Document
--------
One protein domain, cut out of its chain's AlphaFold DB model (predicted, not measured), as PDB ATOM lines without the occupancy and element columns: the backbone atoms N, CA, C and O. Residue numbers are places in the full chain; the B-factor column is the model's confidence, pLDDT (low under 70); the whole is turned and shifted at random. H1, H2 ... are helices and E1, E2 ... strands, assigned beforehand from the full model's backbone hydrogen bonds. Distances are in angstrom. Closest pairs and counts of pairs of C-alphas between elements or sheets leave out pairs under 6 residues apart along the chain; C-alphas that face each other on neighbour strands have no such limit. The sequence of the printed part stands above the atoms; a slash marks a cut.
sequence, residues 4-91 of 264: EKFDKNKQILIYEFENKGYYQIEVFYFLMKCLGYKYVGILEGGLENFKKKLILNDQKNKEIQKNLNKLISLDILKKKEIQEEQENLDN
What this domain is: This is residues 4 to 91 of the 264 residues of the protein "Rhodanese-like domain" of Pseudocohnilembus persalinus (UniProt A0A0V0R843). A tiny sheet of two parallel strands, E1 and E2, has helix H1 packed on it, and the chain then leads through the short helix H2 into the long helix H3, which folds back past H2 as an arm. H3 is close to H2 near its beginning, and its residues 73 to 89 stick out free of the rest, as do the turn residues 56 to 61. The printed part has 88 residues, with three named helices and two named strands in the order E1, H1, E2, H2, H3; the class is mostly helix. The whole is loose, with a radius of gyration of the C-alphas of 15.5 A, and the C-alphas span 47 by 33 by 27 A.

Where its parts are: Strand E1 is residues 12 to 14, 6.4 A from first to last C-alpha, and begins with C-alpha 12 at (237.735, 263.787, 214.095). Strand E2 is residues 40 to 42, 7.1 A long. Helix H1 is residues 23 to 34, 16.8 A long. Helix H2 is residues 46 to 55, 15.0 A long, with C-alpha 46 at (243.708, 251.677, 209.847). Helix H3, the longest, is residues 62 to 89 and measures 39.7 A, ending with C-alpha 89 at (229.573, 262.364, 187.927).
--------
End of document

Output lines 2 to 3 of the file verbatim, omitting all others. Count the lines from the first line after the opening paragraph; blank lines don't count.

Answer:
What this domain is: This is residues 4 to 91 of the 264 residues of the protein "Rhodanese-like domain" of Pseudocohnilembus persalinus (UniProt A0A0V0R843). A tiny sheet of two parallel strands, E1 and E2, has helix H1 packed on it, and the chain then leads through the short helix H2 into the long helix H3, which folds back past H2 as an arm. H3 is close to H2 near its beginning, and its residues 73 to 89 stick out free of the rest, as do the turn residues 56 to 61. The printed part has 88 residues, with three named helices and two named strands in the order E1, H1, E2, H2, H3; the class is mostly helix. The whole is loose, with a radius of gyration of the C-alphas of 15.5 A, and the C-alphas span 47 by 33 by 27 A.

Where its parts are: Strand E1 is residues 12 to 14, 6.4 A from first to last C-alpha, and begins with C-alpha 12 at (237.735, 263.787, 214.095). Strand E2 is residues 40 to 42, 7.1 A long. Helix H1 is residues 23 to 34, 16.8 A long. Helix H2 is residues 46 to 55, 15.0 A long, with C-alpha 46 at (243.708, 251.677, 209.847). Helix H3, the longest, is residues 62 to 89 and measures 39.7 A, ending with C-alpha 89 at (229.573, 262.364, 187.927).